Consensus in Opinion Formation Processes in Fully Evolving Environments
Friedkin and Johnsen (1990) modeled opinion formation in social networks as a dynamic process which evolves in rounds: at each round each agent updates her expressed opinion to a weighted average of her innate belief and the opinions expressed in the previous round by her social neighbors. The stubbornness level of an agent represents the tendency of the agent to express an opinion close to her innate belief.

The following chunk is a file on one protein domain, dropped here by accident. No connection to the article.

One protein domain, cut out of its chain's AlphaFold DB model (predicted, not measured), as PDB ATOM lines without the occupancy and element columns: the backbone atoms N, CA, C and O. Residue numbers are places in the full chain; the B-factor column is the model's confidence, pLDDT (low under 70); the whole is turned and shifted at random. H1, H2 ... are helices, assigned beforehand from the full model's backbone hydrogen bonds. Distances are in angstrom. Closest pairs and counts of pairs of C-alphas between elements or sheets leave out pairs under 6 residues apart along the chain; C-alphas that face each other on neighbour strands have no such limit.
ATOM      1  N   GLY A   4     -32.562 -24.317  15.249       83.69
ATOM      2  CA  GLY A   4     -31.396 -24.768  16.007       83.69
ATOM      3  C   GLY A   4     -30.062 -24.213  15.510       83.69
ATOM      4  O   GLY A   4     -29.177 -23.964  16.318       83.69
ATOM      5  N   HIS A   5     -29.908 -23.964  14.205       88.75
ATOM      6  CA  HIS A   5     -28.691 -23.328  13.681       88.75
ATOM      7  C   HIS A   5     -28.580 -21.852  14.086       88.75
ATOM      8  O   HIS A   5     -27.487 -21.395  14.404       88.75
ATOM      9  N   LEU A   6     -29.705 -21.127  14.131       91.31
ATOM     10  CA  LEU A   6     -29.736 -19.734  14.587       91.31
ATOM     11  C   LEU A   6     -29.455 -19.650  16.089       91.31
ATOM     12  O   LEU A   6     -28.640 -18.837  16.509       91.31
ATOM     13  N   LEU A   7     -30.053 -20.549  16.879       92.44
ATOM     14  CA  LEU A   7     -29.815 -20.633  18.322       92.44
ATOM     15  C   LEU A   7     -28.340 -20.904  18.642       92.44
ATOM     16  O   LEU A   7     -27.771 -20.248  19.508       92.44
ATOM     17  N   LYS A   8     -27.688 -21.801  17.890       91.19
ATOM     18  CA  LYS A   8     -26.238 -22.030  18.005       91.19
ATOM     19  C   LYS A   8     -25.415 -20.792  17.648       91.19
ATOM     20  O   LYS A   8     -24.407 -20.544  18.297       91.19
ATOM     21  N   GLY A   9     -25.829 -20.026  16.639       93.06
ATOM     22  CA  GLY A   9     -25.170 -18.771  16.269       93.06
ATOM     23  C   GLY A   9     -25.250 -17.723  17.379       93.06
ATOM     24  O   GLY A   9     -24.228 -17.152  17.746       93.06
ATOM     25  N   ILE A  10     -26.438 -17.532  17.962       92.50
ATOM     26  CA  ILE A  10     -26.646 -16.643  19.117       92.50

Motivated by the observation that innate beliefs, stubbornness levels and even social relations can co-evolve together with the expressed opinions, we present a new model of opinion formation where the dynamics runs in a co-evolving environment. We assume that agents’ stubbornness and social relations can vary arbitrarily, while their innate beliefs slowly change as a function of the opinions they expressed in the past. We prove that, in our model, the opinion formation dynamics converges to a consensus if reasonable conditions on the structure of the social relationships and on how the personal beliefs can change are satisfied. Moreover, we discuss how this result applies in several simpler (but realistic) settings.